NFL Lockout: Jerry Jones, Adrian Peterson and Other Reasons to Boycott the NFL

Gene StrotherCorrespondent IIIMarch 17, 2011

WASHINGTON, DC - MARCH 11:  Dallas Cowboys owner Jerry Jones (C) listens to a news conference outside the Federal Mediation and Conciliation Service building March 11, 2011 in Washington, DC. The NFLPA has filed for decertification and will no longer be the exclusive collective bargaining representative for the players. Players will now be able to file antitrust lawsuits against the NFL.  (Photo by Rob Carr/Getty Images)
Rob Carr/Getty Images

What is the NFFFL? Stick with me and I will tell you.

About the time you figure out which side you support in the NFL lockout, someone on that side makes a remark that makes you think twice.

One thing that has become painfully obvious to me is that the concern for the fan is little more than lip service from either side.

Another thing is also painfully clear: These guys—owners and players alike—are convinced that you, the fan, will be right there to cheer them on when all of this is done. It does not matter how their greed, selfishness and stupidity may be ruining the game; the NFL will be as popular as ever when the differences are finally set aside and play resumes.

NFL fans may return a little more jaded. Some of the luster of the game may be tarnished for the younger fans. But all will be forgiven, stadiums will be filled, television ratings will be through the roof and the NFL will still be the king of American sports.

Meanwhile, owners like Jerry Jones act like the rulers of the world we have made them. In a recent article, Jim Trotter of Sports Illustrated gave an unflattering picture of Jones during the negotiations between the NFLPA union representatives and the NFL owners' executive committee. Trotter writes:

"I don't think we've got your attention," Jones said to the players, several of whom recounted the incident to SI. "You clearly don't understand what we're saying, and we're not hearing what you're saying. So I guess we're going to have to show you to get your attention."

Jones tapped his fists together for emphasis—the players interpreted it as a sign that a lockout was coming—then stood and walked toward the door. As he reached the end of the table, Panthers owner Jerry Richardson, another labor hawk, began to rise, but Robert Kraft of the Patriots, who was sitting next to him, put a hand on Richardson's forearm and kept him from going.

If Jones's intention was to intimidate the players, he failed. "I think everybody in the room thought it was overly dramatic, almost hilarious," one player said. "It was like a Jerry Maguire moment. You know, 'I'm leaving. Who's coming with me?' I know it didn't scare any of us."

For Cowboys fans, Jerry Jones being the world's oddest mixture of arrogance and ignorance is nothing new. But wouldn't you have loved to be a fly on the wall when the delusional billionaire showed himself an ass and made himself a fool?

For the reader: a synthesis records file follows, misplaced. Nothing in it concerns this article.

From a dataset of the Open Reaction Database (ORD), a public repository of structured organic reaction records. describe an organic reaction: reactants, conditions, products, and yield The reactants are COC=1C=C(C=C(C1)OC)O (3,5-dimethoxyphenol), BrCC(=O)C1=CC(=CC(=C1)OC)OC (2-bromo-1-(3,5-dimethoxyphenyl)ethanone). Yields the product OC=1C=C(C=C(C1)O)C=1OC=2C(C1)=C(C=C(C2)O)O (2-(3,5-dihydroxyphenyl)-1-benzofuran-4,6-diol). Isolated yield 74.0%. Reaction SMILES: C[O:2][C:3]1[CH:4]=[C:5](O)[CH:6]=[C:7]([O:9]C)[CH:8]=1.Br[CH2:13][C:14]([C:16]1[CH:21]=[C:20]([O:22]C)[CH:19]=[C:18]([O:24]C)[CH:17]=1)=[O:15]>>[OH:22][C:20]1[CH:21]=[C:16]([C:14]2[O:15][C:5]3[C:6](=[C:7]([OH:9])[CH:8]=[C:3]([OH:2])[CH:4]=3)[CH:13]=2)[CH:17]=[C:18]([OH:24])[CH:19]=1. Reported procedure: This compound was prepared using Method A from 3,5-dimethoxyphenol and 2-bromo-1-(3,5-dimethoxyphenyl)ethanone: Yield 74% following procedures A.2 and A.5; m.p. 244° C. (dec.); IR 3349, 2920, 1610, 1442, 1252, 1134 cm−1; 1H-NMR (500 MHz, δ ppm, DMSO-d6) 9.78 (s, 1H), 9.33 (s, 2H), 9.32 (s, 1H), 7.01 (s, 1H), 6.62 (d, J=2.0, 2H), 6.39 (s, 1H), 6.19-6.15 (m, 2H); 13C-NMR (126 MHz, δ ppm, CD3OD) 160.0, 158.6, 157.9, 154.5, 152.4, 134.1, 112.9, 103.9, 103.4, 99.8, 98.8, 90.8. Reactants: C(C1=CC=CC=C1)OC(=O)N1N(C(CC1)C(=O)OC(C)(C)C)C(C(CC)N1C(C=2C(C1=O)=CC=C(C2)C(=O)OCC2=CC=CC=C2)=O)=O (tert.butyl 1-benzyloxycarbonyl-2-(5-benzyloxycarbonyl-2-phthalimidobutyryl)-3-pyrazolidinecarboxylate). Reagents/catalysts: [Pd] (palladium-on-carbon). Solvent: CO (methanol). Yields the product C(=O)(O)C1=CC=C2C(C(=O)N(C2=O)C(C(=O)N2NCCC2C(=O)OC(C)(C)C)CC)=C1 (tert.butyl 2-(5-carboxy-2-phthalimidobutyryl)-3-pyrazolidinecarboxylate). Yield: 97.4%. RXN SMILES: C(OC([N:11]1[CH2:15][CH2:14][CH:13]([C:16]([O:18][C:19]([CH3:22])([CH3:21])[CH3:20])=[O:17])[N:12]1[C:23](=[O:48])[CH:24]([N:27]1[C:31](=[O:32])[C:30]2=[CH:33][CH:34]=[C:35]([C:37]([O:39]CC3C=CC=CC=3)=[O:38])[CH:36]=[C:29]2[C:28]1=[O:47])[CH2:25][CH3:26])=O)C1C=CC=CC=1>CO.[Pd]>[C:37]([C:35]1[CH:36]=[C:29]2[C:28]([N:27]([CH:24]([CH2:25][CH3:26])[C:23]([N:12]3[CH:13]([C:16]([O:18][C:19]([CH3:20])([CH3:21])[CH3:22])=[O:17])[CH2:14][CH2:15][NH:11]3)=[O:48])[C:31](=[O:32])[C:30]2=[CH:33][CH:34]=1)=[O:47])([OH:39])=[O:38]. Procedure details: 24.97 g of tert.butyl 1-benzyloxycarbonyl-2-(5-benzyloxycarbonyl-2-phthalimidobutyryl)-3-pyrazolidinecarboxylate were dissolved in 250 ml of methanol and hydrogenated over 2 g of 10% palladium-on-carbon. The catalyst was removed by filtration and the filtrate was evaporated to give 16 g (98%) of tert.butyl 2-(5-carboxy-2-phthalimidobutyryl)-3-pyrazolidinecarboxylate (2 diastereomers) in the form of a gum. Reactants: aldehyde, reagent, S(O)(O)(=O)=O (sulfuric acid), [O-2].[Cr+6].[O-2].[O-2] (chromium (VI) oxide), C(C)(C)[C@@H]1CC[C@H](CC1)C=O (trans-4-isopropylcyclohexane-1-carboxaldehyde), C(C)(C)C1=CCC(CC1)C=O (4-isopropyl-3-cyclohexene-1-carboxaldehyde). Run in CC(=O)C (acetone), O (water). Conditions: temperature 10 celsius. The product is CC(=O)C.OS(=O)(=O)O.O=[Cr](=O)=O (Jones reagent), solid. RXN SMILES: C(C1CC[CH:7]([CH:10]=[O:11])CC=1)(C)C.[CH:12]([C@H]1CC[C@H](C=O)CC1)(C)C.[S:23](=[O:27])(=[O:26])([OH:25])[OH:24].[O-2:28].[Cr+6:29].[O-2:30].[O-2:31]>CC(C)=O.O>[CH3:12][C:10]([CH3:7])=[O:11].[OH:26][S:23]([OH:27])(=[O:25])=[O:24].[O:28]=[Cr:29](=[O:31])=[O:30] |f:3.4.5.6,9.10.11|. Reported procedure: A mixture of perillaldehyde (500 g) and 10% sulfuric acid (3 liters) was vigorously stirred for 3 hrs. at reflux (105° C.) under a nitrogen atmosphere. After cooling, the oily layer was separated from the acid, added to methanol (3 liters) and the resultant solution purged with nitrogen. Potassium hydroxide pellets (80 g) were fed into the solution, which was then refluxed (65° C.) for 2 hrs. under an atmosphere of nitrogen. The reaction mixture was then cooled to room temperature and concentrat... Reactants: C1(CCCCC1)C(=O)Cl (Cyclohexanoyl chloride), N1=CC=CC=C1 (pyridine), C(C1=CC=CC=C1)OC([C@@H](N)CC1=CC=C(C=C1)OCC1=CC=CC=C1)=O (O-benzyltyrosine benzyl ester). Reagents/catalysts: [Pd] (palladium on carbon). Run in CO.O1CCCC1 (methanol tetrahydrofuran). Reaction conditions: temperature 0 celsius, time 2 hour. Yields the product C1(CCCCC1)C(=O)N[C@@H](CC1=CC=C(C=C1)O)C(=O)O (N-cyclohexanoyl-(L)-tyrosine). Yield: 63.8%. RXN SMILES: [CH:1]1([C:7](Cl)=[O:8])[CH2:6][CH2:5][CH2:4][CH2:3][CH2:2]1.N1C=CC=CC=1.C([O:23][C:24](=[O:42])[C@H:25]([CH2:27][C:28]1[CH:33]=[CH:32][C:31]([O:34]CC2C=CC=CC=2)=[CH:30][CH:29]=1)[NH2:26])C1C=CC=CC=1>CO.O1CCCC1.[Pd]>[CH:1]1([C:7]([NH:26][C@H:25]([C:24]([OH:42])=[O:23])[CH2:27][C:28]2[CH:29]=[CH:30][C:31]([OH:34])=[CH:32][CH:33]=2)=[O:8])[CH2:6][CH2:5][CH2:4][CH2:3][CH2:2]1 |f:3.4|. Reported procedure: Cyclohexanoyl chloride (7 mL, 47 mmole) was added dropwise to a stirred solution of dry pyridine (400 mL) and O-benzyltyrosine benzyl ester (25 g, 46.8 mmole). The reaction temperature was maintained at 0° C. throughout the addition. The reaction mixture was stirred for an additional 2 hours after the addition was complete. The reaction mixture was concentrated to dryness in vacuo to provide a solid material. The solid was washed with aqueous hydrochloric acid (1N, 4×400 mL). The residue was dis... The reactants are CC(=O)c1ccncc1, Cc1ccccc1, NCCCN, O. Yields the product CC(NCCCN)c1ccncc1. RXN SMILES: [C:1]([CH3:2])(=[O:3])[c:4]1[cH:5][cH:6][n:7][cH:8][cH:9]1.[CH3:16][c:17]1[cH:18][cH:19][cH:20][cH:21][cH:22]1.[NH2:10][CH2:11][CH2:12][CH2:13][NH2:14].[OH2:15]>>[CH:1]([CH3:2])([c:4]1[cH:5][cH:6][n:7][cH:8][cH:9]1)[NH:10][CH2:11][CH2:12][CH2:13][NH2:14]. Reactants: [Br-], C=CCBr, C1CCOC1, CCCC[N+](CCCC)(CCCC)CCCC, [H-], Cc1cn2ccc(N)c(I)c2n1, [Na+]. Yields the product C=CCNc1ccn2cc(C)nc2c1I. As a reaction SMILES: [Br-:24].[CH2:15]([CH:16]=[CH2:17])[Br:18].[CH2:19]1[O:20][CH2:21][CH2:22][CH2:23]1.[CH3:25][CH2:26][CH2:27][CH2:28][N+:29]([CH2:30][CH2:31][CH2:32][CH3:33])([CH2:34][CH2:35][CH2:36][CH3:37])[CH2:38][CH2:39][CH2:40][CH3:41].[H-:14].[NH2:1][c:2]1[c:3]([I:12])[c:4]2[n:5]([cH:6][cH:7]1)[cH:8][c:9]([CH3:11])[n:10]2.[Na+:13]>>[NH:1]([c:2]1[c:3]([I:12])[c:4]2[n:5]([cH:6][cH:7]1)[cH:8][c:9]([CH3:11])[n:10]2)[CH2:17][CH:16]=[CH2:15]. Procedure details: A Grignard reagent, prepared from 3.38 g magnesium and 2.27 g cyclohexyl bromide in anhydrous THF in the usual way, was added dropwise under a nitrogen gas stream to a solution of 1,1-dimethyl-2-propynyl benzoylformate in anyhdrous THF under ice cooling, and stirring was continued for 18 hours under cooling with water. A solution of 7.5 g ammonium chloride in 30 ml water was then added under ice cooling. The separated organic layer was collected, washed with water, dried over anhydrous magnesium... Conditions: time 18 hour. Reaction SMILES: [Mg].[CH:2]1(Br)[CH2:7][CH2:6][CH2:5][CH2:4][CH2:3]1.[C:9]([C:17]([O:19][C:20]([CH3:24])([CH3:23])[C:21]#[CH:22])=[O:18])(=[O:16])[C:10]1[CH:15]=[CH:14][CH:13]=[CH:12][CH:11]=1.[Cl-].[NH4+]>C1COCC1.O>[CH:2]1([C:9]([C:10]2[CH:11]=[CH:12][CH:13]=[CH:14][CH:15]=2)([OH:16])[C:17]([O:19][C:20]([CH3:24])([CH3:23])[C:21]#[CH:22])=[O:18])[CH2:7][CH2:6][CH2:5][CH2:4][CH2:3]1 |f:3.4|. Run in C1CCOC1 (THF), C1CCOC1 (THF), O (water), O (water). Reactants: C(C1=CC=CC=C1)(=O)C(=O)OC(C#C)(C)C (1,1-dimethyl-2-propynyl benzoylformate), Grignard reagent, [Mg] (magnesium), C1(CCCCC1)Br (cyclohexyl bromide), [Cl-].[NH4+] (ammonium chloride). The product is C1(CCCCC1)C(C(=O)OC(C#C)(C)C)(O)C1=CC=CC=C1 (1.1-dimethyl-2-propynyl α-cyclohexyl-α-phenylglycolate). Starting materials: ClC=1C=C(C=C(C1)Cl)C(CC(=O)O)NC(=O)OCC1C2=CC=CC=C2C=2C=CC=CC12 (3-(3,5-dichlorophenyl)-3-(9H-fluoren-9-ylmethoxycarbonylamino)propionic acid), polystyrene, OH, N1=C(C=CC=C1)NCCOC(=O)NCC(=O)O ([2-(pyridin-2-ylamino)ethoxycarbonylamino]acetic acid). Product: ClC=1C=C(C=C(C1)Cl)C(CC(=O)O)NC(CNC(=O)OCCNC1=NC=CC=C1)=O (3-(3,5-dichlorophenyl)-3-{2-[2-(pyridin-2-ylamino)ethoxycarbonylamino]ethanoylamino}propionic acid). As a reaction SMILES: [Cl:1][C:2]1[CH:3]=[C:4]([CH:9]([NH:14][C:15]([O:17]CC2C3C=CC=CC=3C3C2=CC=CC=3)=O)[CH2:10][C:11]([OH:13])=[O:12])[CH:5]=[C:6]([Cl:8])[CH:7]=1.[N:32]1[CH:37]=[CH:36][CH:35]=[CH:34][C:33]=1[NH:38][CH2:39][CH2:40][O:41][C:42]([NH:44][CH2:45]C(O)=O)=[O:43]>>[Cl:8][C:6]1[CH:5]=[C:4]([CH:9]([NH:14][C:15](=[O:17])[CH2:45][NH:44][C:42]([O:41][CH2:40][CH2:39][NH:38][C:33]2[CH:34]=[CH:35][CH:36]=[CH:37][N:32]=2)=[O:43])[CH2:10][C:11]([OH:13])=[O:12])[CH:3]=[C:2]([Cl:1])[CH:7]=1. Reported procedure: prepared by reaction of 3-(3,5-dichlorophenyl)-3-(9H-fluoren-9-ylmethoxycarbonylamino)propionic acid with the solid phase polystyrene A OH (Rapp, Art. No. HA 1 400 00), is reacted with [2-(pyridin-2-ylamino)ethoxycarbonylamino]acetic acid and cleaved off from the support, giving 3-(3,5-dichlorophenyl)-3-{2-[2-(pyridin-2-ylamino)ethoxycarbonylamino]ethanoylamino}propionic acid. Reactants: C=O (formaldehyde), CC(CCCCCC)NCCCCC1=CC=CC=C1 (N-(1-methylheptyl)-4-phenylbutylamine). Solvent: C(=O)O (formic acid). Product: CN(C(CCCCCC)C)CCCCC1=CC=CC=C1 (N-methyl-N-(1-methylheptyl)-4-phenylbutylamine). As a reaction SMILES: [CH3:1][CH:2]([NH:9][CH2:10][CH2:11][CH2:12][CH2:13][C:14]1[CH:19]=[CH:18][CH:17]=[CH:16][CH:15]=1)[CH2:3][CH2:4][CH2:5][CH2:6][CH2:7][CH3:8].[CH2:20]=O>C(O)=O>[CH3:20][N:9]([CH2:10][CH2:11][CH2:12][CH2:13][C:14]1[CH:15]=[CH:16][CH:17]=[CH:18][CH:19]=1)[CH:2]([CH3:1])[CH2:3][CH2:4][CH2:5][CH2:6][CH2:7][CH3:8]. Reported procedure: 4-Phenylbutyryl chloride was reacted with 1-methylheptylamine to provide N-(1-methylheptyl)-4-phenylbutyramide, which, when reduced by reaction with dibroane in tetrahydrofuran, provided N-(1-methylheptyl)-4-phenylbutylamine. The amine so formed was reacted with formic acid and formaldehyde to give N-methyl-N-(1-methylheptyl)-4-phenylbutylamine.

So, with owners like Jerry Jones and Jerry Richardson, the Carolina Panthers owner whom the players accused of being condescending to them, it is easy to be on the players' side, right?


Meet Adrian Peterson, who thinks his job is a lot like Chicken George's. 

In an interview with Yahoo! Sports, Peterson shared the following nugget:

It's modern-day slavery, you know? People kind of laugh at that, but there are people working at regular jobs who get treated the same way, too. With all the money...the owners are trying to get a different percentage, and bring in more money.

Do I really even have to dignify such stupidity with a retort? No? Thank you.

Watching the NFL owners and NFL Players Association duke it out over the billions of dollars we have provided them with our blood, sweat, tears and passionate loyalty is enough to turn even the strongest football stomach. Their excesses have already priced the common man out of the stadium. From Personal Seat Licenses to 10-dollar hot dogs, many NFL fans have given money they could not afford to men who do not appreciate it. 

These men lord over the football kingdom with a sense of entitlement. Owners clamor for more money, claiming they are going broke. Players whine about how short a football career is and how they have to make all the hay they can while the sun shines on them. Meanwhile, Joe Plumber and John Q. Public would gladly go broke in the same way as an NFL owner and dream every day of retirement that will likely never come.

Yet these delusional participants in a squabble over your money want more than your support. They want your sympathy. Go ahead and give it to them, if you want.

I, for one, am this close to saying, "Let the whole thing burn to the ground."

Let Jerry Jones go broke. Let Adrian Peterson learn what it means to work for a living. 

Let the people rise. Let the one voice that ought to be most prominent finally be heard.


Glad you asked. 

There is a new league in town—the People's league. I am calling it the National Fed-up Football Fans League (NFFFL). We have a Manifesto, which you can sign and share by using your Facebook "like" button. Find it here. Read it. Sign it. Share it.

Any professional sports league is a public trust. The NFL does not belong to the team owners, the commissioner or the current players. It belongs to you. It belongs to me. These are our teams. This is our sport. This is our time.

Stand up. Speak up. Don't shut up until they sit down and get down to the business of returning our game to us.